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I would like to merge two tables like this

Table_1

Chr1 5
Chr1 10
Chr1 20
Chr2 10
Chr2 30

Table_2

Chr1 10 value value2
Chr1 20 value value2
Chr2 30 value value2

Desired output

Chr1 5
Chr1 10 value value2
Chr1 20 value value2
Chr2 10
Chr2 30 value value2

I have found scripts in awk to merge tables conserving only rows that match by two columns in the two tables. But here, I would like all the rows of Table_1 but add the values for Table_2 if they match. Could you please tell me how to achieve this?

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2 Answers 2

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$ awk '{ key = $1 FS $2 };
       NR == FNR { t[key] = $0; next };
       key in t { print t[key]; next };
       1' table2.txt table1.txt
Chr1 5
Chr1 10 value value2
Chr1 20 value value2
Chr2 10
Chr2 30 value value2
  • On every input line read (for both files read), the variable key is set to the first two fields ($1 and $2), with the field separator (FS) between them. FS is used because it's the only character guaranteed not to be in either field), so is the only character that is guaranteed to generate unique keys. This key is used as the index for an associative array called t.

  • While it reads table2.txt (which must be listed as the first filename arg on the command line), each input line is stored in an element of the t array.

    If table2.txt contains duplicate entries - i.e. multiple lines with the same first two fields - it will only remember the last one seen. If you want it to remember all such duplicates (in the order that they were seen), change the second line of the awk script to:

     NR == FNR { if (key in t) { t[key] = t[key] "\n" $0 } else { t[key] = $0 }; next };
    
  • When it has finished reading the first file, it reads in table1.txt (the second filename arg) and prints the corresponding entry from the table2 array if it exists, otherwise it prints the current line.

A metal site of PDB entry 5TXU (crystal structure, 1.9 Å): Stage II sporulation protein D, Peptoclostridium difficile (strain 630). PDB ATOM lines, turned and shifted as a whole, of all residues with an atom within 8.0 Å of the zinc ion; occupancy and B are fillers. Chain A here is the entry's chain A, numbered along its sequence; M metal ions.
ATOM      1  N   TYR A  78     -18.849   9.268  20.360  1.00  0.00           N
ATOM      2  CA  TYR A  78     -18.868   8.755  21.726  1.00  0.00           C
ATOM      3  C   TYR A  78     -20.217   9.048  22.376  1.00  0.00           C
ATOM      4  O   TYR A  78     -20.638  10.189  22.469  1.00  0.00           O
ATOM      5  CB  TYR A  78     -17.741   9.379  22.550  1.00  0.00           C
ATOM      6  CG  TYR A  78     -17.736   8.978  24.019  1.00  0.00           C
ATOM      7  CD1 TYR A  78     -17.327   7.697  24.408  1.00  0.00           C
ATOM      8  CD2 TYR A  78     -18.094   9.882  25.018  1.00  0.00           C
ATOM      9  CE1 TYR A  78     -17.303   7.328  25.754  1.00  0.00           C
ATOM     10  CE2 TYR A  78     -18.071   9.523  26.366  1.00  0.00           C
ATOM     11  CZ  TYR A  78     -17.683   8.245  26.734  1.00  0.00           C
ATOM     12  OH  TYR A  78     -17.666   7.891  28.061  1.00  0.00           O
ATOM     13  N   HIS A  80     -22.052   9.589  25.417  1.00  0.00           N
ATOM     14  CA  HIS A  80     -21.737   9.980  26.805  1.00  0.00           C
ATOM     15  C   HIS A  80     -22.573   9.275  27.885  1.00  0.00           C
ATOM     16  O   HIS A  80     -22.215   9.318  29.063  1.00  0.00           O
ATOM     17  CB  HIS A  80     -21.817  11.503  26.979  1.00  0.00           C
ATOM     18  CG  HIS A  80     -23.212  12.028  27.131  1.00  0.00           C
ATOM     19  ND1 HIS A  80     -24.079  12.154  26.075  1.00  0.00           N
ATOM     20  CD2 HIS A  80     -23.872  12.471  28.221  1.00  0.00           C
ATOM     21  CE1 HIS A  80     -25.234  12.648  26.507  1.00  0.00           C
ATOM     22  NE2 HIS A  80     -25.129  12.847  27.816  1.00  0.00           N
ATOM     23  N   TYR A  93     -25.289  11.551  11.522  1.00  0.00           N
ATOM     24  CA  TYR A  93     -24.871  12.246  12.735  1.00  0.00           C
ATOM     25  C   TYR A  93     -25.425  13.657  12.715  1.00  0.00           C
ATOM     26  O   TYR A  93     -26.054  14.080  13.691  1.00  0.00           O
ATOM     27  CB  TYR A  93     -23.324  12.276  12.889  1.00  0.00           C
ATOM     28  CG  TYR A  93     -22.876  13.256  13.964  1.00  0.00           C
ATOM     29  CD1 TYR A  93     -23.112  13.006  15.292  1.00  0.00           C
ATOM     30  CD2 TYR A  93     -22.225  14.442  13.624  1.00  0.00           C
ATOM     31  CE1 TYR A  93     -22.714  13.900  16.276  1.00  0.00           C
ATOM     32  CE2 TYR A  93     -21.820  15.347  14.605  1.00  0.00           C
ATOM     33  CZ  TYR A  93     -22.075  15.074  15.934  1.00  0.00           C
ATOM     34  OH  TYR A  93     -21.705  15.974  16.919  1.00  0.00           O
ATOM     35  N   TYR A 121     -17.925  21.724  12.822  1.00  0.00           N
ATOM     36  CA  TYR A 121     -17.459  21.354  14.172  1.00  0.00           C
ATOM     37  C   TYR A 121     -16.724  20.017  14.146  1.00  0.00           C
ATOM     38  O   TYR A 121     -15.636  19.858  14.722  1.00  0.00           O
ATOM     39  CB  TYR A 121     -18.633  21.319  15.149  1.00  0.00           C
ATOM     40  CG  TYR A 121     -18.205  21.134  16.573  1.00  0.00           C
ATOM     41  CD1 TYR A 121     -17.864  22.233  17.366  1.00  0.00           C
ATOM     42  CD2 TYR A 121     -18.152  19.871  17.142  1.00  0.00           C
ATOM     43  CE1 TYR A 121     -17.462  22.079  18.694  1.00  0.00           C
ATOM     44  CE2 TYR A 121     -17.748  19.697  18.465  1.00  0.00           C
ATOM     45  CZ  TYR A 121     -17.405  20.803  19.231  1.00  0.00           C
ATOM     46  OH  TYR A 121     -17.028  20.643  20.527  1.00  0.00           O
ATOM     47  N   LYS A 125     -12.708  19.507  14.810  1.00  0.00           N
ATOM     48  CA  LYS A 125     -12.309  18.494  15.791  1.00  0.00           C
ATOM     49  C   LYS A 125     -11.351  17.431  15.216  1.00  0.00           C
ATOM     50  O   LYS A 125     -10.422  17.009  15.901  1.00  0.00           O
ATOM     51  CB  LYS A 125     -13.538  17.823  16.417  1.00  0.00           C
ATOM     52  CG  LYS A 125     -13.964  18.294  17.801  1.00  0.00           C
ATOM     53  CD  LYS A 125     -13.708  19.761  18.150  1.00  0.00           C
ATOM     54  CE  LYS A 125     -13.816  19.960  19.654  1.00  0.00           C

• The 1 on the last line of the awk script is idiomatic awk shorthand for {print} - the value 1 evaluates as true, and the default action when something evaluates as true is to print the current line.

NOTE: if table2.txt is huge, this will use a lot of RAM. This is unlikely to be a problem on any modern system with gigabytes of RAM.

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  • You can't create a unique key by concatenating 2 strings that could be of different lengths. For example, input of Chr1 15 and Chr11 5 would both concatenate to Chr115. You need to use SUBSEP or FS or something between the 2 strings so the result is unique so use t[$1,$2] throughout, not t[$1$2], so the results of the concatenation for those 2 examples would be Chr1<SUBSEP>15 and Chr11<SUBSEP>5 respectively.
    – Ed Morton
    Aug 24, 2021 at 13:32
  • Your test should be ($1,$2) in t, not t[$1,$2] as the latter will add an entry to t for every pair in either input file (and so use more memory than necessary ans slow the execution) while the former will only add each pair from table2.txt.
    – Ed Morton
    Aug 24, 2021 at 13:35
  • Perhaps you should use ORS instead of "\n",  so your code will work in environments where ORS is CRLF. Aug 31, 2021 at 6:14
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$ awk '{k=$1 FS $2} NR==FNR{map[k]=$0; next} {print (k in map ? map[k] : $0)}' table2 table1
Chr1 5
Chr1 10 value value2
Chr1 20 value value2
Chr2 10
Chr2 30 value value2

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